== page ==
Well, on the Tuesday, I decided to take it easy, and go on a cruise up the Bosphorus. Contrary to all my stereotypes, I had a wonderful day with an American woman and her Australian friend. I had actually overheard them a day earlier in the hotel, and thought the worst. But you know, it really IS the cultural style of Americans to TALK LOUD!! So I sincerely apologize my American friend, where ever you are!!
Queues and Lines
Getting the ticket for the ferry was an adventure of itself. One need to go down to the teeming ferry terminus at Eminonu and find the ticket window for the day cruises. The bridge over the highway to the terminal teems with people going to and from Asia into work. Middle class people commuting, basically. I can't remember which building ones needs to go to (the window is at the end of one of them, but just look (or ask if someone looks like they speak English), or look for other tourists looking for the ferry booth for the day cruise etc. I tried helping a bunch of middle-aged Israelis, but they thought I was a tout as well!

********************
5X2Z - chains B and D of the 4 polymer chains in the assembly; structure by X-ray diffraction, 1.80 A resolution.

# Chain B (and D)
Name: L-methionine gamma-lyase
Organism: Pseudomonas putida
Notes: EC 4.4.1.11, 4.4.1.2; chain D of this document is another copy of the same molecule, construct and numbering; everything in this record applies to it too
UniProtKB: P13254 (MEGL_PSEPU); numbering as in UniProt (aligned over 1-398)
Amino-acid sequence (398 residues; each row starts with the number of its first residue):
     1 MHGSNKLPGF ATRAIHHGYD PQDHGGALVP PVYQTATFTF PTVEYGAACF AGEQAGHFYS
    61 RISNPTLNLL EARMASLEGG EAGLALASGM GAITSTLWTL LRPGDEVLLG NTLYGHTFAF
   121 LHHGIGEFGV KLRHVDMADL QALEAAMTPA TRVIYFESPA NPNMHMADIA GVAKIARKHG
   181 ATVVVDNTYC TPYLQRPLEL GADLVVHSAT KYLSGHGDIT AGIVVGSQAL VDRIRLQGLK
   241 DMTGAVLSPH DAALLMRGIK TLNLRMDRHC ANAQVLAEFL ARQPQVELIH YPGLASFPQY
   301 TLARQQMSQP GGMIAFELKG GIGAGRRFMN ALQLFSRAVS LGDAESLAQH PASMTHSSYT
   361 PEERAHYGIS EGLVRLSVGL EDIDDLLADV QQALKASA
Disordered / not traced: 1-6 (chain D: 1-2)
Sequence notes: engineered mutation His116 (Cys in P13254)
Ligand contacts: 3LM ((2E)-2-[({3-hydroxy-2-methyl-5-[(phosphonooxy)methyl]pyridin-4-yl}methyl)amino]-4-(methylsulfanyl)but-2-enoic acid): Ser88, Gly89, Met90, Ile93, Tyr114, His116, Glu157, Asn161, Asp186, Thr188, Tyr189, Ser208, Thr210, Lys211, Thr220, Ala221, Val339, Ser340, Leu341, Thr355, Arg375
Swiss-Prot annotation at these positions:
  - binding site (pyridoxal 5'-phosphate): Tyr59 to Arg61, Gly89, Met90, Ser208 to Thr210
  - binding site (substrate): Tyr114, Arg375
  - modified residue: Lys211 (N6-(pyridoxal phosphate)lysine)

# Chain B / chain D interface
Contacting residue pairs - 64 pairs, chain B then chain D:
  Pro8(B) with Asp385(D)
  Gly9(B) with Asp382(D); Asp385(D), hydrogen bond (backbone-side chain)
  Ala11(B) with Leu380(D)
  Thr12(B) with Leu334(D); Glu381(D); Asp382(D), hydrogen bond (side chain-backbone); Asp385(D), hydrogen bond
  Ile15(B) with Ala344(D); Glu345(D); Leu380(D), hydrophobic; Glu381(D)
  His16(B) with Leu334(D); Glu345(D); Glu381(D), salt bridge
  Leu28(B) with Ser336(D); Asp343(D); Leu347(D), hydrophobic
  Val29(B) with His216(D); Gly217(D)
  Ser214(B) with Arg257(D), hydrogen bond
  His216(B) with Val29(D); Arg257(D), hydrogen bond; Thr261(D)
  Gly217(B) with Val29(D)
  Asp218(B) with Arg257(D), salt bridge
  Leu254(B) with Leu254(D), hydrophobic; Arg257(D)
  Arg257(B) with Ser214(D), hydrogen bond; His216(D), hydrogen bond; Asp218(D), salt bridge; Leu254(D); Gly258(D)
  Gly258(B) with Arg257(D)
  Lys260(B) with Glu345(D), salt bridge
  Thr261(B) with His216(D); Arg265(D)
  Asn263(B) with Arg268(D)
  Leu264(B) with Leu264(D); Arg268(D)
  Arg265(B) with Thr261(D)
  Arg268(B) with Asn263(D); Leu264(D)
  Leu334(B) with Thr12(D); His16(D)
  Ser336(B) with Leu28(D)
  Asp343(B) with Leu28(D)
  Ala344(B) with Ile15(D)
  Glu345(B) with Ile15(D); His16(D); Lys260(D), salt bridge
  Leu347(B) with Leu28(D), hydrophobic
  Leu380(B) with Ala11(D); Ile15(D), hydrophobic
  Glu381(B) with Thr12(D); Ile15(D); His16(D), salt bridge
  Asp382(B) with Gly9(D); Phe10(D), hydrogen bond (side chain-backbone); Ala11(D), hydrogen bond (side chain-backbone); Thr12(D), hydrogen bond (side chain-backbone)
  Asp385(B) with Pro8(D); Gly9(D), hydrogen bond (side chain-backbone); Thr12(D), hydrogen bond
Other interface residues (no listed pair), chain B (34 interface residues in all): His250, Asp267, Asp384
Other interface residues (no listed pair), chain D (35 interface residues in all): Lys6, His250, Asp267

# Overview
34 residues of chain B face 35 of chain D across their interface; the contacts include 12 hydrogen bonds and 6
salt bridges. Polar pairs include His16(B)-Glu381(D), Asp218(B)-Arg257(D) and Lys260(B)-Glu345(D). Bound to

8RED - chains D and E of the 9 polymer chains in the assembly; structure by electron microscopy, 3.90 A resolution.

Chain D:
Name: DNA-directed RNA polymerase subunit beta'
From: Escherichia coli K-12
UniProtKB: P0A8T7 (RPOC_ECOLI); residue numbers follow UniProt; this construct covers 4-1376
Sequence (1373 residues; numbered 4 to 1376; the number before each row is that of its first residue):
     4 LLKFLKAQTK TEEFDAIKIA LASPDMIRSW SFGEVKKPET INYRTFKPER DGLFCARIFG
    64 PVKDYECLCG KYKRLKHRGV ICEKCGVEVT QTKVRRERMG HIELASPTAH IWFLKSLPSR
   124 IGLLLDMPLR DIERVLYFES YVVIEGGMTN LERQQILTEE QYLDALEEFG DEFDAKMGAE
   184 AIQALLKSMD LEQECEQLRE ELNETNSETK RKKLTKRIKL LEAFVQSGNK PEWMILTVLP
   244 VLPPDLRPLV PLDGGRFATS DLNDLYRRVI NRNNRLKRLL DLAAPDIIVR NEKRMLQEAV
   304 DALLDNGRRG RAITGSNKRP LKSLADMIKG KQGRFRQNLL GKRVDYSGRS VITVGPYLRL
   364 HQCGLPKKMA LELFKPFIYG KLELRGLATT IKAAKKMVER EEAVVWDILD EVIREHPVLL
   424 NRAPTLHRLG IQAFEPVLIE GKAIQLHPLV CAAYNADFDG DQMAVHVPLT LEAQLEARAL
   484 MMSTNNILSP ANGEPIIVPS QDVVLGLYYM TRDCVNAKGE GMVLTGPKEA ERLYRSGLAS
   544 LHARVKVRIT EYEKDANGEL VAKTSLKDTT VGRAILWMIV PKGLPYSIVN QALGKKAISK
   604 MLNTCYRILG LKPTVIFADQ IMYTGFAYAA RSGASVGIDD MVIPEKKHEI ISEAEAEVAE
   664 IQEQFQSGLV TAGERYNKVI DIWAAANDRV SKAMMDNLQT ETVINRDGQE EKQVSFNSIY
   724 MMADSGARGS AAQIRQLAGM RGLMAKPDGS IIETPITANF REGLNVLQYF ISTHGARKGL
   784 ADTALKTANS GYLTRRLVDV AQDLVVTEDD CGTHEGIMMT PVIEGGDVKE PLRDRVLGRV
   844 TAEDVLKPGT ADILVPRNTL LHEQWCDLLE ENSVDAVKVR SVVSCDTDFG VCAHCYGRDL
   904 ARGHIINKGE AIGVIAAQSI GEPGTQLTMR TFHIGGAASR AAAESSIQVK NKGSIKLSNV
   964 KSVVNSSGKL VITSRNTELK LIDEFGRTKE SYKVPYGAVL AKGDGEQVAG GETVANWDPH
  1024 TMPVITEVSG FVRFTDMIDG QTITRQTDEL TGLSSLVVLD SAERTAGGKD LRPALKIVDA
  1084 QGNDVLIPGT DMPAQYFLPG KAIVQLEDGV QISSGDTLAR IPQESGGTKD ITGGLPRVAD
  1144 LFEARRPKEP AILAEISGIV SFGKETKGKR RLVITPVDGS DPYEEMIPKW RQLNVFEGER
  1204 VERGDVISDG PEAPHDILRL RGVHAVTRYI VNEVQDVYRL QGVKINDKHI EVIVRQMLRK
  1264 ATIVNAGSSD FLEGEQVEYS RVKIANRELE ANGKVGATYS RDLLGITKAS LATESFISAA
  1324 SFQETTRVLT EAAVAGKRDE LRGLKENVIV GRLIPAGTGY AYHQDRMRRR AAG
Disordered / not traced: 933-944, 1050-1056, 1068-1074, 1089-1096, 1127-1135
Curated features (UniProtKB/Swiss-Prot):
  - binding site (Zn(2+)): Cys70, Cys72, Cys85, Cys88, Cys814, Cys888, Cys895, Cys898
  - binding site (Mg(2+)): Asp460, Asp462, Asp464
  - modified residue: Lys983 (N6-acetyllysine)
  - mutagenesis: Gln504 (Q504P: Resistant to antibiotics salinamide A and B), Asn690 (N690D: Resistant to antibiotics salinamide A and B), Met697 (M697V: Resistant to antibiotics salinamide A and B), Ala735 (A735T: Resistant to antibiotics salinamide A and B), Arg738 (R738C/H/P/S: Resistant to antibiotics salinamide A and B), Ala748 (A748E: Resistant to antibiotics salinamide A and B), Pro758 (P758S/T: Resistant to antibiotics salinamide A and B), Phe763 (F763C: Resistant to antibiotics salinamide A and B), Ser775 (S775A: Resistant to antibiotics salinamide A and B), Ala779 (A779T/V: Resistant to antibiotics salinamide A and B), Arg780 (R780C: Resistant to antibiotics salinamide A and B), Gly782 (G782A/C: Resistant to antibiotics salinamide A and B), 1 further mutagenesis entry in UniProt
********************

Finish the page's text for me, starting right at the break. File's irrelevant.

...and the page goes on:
It is worth getting there early as 1) the ferry can fill up 2) Turkish efficiency means long lines. Of course, I got in the wrong queue -for renewal of school transport passes, but how was I to know that. I got talking to a group of older Israelis, but I think they thought that I was trying to sell them down the river when I told them NOT to buy tickets of the touts who will sell you a shorter trip...
I sat down near the 'loud' American and her Australian companion, and we got talking. Of course, I fell for taking a glass of orange juice off one of the 'stewards' - later, he came around for the $2 - or more if you aren't careful!!